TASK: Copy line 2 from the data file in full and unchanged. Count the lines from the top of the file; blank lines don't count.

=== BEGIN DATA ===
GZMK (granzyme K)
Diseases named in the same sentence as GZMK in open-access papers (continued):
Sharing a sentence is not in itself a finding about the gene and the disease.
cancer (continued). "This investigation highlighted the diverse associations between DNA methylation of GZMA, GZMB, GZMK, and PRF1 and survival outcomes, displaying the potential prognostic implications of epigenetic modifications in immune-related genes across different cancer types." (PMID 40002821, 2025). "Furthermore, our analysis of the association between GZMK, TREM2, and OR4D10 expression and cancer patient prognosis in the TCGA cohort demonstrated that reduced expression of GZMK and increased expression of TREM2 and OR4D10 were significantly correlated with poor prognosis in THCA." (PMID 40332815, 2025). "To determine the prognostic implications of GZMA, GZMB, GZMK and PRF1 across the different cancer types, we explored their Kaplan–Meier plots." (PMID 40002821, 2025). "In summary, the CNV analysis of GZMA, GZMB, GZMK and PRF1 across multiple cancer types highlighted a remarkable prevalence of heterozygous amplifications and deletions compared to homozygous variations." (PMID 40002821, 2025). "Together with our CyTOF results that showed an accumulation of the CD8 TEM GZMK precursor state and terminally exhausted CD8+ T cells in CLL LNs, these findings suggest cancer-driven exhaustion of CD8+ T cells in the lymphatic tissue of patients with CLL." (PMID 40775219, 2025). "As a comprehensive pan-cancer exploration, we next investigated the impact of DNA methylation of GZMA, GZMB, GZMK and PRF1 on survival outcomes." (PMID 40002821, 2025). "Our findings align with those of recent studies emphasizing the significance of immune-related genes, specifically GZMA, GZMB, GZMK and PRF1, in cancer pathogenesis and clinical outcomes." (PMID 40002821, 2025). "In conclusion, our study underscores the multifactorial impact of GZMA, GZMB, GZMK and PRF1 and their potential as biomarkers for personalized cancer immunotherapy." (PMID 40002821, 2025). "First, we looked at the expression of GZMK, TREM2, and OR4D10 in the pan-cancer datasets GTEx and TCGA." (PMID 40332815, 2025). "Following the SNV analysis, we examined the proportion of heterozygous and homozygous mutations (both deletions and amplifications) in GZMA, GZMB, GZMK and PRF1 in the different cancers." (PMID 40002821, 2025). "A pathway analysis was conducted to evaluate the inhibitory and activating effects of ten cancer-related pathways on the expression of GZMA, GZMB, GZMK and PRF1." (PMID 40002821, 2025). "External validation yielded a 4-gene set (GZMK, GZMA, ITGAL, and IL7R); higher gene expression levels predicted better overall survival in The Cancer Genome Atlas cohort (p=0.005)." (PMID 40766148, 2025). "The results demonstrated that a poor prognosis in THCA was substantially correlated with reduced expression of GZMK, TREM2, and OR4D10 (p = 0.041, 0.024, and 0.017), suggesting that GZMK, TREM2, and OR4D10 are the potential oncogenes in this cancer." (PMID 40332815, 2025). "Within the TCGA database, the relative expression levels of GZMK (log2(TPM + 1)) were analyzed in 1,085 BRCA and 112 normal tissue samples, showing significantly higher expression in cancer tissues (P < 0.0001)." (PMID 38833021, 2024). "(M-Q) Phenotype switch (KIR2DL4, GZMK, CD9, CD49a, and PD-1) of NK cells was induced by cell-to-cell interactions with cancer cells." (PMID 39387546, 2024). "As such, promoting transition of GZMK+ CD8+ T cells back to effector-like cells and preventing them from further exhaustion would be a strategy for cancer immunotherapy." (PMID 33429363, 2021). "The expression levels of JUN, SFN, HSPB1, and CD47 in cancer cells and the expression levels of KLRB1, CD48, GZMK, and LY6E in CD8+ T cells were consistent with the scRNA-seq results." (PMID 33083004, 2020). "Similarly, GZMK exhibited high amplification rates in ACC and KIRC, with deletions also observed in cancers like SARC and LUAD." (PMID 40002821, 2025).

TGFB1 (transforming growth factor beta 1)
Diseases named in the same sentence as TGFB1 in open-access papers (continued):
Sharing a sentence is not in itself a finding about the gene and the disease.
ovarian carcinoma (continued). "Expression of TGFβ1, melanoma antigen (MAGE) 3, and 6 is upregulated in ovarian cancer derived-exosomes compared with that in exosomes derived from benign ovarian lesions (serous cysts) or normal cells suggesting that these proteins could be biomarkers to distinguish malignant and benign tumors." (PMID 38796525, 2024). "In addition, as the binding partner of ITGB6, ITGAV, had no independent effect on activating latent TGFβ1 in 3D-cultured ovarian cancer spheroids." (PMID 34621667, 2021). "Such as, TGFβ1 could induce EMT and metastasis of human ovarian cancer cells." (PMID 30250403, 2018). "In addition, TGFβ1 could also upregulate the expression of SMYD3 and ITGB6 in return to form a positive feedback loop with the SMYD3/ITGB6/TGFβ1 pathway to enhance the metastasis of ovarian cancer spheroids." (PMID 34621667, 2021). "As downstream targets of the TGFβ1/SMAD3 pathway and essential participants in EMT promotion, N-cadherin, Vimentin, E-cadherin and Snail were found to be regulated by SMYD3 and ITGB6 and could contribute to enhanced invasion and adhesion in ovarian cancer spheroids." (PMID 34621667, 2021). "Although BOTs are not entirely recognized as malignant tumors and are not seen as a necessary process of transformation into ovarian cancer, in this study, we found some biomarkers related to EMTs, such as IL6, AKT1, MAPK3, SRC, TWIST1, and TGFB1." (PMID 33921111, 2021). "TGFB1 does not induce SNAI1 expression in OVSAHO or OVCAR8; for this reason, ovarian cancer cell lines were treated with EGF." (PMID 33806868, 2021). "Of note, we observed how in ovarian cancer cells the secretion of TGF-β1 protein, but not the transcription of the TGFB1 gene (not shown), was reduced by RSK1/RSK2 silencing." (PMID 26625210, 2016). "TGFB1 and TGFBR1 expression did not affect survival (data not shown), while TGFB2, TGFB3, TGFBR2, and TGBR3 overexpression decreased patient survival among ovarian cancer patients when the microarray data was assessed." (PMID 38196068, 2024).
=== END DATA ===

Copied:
Diseases named in the same sentence as GZMK in open-access papers (continued):